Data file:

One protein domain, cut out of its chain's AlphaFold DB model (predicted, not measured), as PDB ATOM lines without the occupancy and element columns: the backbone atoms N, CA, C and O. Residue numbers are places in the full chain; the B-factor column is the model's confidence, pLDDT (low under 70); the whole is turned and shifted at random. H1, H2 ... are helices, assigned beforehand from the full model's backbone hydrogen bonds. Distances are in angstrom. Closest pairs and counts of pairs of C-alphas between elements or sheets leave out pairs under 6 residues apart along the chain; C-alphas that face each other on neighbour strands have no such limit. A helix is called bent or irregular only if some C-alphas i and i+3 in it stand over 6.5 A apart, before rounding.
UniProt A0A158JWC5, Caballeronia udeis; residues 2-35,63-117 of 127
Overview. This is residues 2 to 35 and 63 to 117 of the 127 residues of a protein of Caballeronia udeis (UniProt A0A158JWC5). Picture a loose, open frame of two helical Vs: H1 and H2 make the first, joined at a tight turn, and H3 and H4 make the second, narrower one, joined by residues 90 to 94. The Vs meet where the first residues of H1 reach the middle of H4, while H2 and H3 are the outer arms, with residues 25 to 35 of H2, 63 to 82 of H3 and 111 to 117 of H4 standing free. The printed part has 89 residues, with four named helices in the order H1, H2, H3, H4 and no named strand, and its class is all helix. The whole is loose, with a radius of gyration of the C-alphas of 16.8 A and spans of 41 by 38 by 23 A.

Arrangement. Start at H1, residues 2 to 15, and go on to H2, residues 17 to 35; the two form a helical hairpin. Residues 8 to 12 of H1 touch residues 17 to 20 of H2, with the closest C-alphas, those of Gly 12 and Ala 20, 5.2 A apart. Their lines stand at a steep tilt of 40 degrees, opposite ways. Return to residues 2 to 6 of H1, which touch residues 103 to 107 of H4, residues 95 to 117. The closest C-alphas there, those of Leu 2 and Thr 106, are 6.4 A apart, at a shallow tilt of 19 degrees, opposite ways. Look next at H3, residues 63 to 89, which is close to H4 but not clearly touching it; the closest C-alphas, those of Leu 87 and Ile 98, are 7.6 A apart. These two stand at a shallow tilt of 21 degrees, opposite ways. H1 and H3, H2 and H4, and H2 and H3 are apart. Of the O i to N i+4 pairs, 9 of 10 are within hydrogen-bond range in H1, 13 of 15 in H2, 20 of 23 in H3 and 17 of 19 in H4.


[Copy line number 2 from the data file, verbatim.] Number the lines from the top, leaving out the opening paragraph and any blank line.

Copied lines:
Overview. This is residues 2 to 35 and 63 to 117 of the 127 residues of a protein of Caballeronia udeis (UniProt A0A158JWC5). Picture a loose, open frame of two helical Vs: H1 and H2 make the first, joined at a tight turn, and H3 and H4 make the second, narrower one, joined by residues 90 to 94. The Vs meet where the first residues of H1 reach the middle of H4, while H2 and H3 are the outer arms, with residues 25 to 35 of H2, 63 to 82 of H3 and 111 to 117 of H4 standing free. The printed part has 89 residues, with four named helices in the order H1, H2, H3, H4 and no named strand, and its class is all helix. The whole is loose, with a radius of gyration of the C-alphas of 16.8 A and spans of 41 by 38 by 23 A.